Species-rich semi-natural grasslands have a higher resistance but a lower resilience than intensively managed agricultural grasslands in response to climate anomalies

Wanda De Keersmaecker*, Nils van Rooijen, Stef Lhermitte, Laurent Tits, Joop Schaminée, Pol Coppin, Olivier Honnay, Ben Somers

*Corresponding author for this work

Research output: Contribution to journalArticleAcademicpeer-review

18 Citations (Scopus)


The stable delivery of ecosystem services provided by grasslands is strongly dependent on the stability of grassland ecosystem functions such as biomass production. Biomass production is in turn strongly affected by the frequency and intensity of climate extremes. The aim of this study is to evaluate to what extent species-poor intensively managed agricultural grasslands can maintain their biomass productivity under climate anomalies, as compared to species-rich, semi-natural grasslands. Our hypothesis is that species richness stabilizes biomass production over time. Biomass production stability was assessed in response to drought and temperature anomalies using 14 years of the Normalized Difference Vegetation Index (NDVI), temperature and drought index time series. More specifically, vegetation resistance (i.e. the ability to withstand the climate anomaly) and resilience (i.e. the recovery rate) were derived using an auto-regressive model with external input variables (ARx). The stability metrics for both grasslands were subsequently compared. We found that semi-natural grasslands exhibited a higher resistance but lower resilience than agricultural grasslands in the Netherlands. Furthermore, the difference in stability between semi-natural and agricultural grasslands was dependent on the physical geography: the most significant differences in resistance were observed in coastal dunes and riverine areas, whereas the differences in resilience were the most significant in coastal dunes and fens. Synthesis and applications. We conclude that semi-natural grasslands show a higher resistance to drought and temperature anomalies compared to agricultural grasslands. These results underline the need to reassess the ways agricultural practices are performed. More specifically, increasing the plant species richness of agricultural grasslands and lowering their mowing and grazing frequency may contribute to buffer their biomass production stability against climate extremes.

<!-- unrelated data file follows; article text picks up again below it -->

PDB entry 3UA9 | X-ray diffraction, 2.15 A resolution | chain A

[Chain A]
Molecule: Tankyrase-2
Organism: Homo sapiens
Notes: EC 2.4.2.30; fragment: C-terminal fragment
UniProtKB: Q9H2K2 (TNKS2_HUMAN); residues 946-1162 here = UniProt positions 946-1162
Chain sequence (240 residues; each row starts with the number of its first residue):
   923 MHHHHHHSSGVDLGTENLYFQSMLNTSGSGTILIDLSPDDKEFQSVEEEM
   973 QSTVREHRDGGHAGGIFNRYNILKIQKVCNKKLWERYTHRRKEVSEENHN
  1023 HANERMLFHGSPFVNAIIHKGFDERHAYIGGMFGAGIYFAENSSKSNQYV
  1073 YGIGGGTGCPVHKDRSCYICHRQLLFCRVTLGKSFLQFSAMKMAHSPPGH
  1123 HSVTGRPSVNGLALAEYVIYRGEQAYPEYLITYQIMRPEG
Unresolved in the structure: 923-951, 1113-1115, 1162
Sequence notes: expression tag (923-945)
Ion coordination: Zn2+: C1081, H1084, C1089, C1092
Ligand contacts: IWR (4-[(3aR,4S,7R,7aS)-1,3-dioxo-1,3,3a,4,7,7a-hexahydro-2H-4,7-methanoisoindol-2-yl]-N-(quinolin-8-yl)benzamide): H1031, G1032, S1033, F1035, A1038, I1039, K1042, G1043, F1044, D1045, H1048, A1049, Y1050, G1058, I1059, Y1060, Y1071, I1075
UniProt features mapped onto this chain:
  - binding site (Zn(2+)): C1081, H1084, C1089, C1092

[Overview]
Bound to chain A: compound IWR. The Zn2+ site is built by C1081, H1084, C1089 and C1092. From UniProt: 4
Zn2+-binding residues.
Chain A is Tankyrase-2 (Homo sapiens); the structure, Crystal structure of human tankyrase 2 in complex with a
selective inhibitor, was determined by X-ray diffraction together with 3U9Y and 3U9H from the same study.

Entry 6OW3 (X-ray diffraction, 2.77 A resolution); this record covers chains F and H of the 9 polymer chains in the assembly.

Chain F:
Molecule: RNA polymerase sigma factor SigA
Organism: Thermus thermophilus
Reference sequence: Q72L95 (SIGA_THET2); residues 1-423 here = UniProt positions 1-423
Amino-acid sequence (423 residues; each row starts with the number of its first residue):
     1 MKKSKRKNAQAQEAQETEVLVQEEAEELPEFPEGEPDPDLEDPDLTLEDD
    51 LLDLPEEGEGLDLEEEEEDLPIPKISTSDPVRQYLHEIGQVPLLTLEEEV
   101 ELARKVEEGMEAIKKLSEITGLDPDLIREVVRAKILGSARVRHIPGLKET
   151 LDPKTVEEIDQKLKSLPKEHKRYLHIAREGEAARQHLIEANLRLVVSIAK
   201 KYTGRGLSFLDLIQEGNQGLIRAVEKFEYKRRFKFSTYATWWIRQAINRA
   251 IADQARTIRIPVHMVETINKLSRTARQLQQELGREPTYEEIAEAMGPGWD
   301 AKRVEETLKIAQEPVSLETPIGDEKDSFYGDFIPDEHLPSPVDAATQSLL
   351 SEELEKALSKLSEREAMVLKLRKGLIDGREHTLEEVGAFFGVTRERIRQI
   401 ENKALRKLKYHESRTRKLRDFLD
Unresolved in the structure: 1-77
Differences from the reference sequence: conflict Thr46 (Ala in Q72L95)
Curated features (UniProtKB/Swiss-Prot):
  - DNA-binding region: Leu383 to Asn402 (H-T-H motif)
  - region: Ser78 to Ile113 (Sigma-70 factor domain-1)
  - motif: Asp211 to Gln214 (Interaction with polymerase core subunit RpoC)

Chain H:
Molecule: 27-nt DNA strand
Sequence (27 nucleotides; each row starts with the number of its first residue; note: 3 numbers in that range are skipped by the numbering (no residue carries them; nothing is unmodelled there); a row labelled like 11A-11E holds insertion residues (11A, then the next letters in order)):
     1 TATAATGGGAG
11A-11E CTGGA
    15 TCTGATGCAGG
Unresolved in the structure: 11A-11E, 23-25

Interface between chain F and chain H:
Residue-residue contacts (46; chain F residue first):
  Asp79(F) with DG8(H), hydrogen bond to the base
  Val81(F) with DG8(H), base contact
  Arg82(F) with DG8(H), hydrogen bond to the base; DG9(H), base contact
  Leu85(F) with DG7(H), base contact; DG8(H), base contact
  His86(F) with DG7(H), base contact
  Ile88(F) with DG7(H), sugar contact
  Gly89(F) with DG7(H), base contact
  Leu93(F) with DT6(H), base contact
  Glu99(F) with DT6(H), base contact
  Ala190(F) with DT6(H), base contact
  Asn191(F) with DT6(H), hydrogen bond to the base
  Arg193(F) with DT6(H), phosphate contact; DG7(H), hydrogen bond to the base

Original languageEnglish
Article number2
Pages (from-to)430-439
JournalJournal of Applied Ecology
Issue number2
Publication statusPublished - 2016


  • Biomass stability
  • Grasslands
  • Normalized Difference Vegetation Index
  • Plant diversity
  • Remote sensing
  • Resilience
  • Resistance
  • The Netherlands


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